A study came out last month showing the impact of having children on the careers of women and men, and the results are interesting, though not surprising. Michelle Budig, a sociologist at the University of Massachusetts, Amherst, has studied the parenthood pay gap for 15 years . Her research has shown that a man’s career will get a boost if he becomes a dad, and he is more likely to be hired than his childfree male counterparts. For women, it’s an almost opposite finding. Mothers earn less than childfree women, and they are less likely to be chosen for a position. Some stereotypical thinking is likely happening here, with employers viewing fathers as more stable and committed to their work, while mothers are perceived as likely to work less and to be more distracted when on the job.

These findings are good news for childfree women, who are so often viewed in a negative way outside of the workplace, but not so great for men without kids.

So, how might you apply these findings to your own life? First of all, I’ve said many times that I truly believe that we can’t have it all, and this is especially true for women. It’s simply not possible to fully engage as a mother, an employee, a wife, a friend, and someone whose health is a priority. There aren’t enough hours in the day to do it all well. I often find myself encouraging young women to think about what they want for themselves, to establish a path for their future. This may mean choosing a career as opposed to a job, being a mom, choosing to have only one child, or giving up on some extracurricular activities. Some things should not be sacrificed, including sleep, exercise, and time to nurture primary relationships, but the choices about how to fill out one’s life beyond these essentials are endless. As a childfree woman, I’ve chosen to build a career that has been rewarding emotionally, intellectually, and financially, and to spend considerable time on issues related to childfree living. And I still have energy for fun hobbies.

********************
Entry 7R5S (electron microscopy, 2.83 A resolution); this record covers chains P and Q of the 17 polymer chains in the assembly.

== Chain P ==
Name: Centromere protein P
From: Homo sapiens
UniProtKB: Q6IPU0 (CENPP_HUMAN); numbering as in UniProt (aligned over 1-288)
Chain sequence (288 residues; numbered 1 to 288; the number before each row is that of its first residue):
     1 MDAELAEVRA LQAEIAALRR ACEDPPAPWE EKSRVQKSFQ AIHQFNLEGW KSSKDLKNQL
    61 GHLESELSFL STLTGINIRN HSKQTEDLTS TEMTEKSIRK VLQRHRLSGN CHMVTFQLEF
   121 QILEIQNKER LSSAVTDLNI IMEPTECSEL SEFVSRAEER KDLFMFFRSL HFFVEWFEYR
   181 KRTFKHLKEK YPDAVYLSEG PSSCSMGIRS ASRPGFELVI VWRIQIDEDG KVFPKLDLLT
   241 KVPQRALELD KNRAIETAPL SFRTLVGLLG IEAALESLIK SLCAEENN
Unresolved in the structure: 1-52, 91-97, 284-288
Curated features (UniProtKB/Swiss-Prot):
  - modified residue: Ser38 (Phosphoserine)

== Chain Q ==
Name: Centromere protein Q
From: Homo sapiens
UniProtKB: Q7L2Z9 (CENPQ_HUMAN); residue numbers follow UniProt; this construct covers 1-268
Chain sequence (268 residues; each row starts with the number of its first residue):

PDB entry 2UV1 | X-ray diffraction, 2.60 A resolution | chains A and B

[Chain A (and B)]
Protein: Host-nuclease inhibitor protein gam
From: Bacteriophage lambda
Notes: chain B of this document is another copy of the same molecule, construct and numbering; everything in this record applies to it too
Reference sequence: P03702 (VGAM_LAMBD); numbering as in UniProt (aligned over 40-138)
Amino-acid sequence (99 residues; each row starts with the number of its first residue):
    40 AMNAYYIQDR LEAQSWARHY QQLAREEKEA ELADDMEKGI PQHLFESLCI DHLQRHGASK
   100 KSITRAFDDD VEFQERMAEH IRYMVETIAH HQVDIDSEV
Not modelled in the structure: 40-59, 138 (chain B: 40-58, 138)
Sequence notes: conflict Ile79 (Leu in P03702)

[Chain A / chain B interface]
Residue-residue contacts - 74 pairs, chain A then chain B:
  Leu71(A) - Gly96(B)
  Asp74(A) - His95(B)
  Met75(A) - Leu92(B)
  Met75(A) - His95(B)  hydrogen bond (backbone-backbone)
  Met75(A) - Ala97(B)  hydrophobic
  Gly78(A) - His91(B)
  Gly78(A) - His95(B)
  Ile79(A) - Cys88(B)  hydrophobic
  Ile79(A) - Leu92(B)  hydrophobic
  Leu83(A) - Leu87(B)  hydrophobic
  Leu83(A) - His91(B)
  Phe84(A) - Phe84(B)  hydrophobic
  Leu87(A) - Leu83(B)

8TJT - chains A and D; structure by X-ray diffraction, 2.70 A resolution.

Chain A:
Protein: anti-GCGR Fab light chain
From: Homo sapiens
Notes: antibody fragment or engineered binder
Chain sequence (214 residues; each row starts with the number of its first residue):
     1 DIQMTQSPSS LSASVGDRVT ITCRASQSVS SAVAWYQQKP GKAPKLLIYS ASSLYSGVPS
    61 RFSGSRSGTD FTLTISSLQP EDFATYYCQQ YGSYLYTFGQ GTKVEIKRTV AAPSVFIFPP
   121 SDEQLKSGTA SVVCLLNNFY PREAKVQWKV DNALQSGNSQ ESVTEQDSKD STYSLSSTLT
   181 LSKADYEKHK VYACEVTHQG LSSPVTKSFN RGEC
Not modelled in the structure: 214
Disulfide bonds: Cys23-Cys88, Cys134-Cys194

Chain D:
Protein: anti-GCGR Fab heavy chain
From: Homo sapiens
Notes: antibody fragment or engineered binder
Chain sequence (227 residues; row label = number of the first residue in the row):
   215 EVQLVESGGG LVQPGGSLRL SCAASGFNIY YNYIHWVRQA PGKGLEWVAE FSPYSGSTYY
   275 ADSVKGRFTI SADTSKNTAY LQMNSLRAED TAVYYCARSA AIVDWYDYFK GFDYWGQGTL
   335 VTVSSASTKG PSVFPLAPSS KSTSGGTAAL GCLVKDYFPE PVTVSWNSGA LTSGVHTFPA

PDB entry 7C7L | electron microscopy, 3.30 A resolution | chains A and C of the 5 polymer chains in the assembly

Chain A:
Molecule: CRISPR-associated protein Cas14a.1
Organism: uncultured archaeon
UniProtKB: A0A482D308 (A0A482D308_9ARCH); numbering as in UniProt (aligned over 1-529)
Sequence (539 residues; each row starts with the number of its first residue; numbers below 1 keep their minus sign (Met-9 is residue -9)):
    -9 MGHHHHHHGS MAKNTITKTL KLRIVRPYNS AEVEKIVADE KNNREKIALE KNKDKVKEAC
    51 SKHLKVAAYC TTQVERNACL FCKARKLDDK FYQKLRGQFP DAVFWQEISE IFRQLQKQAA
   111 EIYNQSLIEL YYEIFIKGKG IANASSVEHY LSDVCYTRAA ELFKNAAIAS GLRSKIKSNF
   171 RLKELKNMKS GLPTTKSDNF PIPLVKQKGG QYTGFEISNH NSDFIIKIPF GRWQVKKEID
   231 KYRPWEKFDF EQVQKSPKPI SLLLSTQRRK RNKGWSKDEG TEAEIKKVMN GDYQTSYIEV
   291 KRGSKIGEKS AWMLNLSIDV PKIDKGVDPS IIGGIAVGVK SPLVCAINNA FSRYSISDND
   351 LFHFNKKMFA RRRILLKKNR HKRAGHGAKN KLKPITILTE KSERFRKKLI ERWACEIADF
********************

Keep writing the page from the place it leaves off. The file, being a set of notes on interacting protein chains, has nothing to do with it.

Second, childfree women have the opportunity to demonstrate to the world that we really are on par with our male counterparts. Budig’s research shows that childfree, unmarried women earn 96 cents for every dollar a man earns, while married mothers earn 76 cents, and a woman’s pay goes down with the addition of each child. I believe that there are reasons for this aside from the often-cited gender discrimination. Mothers are often distracted by things happening with their children; they need flexibility in their schedules, they’re less likely to be able to travel for work, and they’re the parent who typically stays at home when a child is ill. Of course, I recognize that these are stereotypical assumptions on my part, but I observe them to the true, even in the liberal Pacific Northwest town where I reside. Even among my peer group of psychologists, almost all who are mothers work part-time and the professional leadership positions tend to be held by male psychologists. At this point in time, childfree women still make up only twenty percent of the population, but as this percentage grows, so will the number of women earning as much as men and taking on leadership roles.

 

Ellen Walker, Ph.D., is a clinical psychologist and the author of Complete Without Kids: An Insider's Guide to Childfree Living By Choice Or By Chance.

Photo courtesy Flickr user Thomas Hawk (creativecommons.org/licenses/by-nc/2.0)

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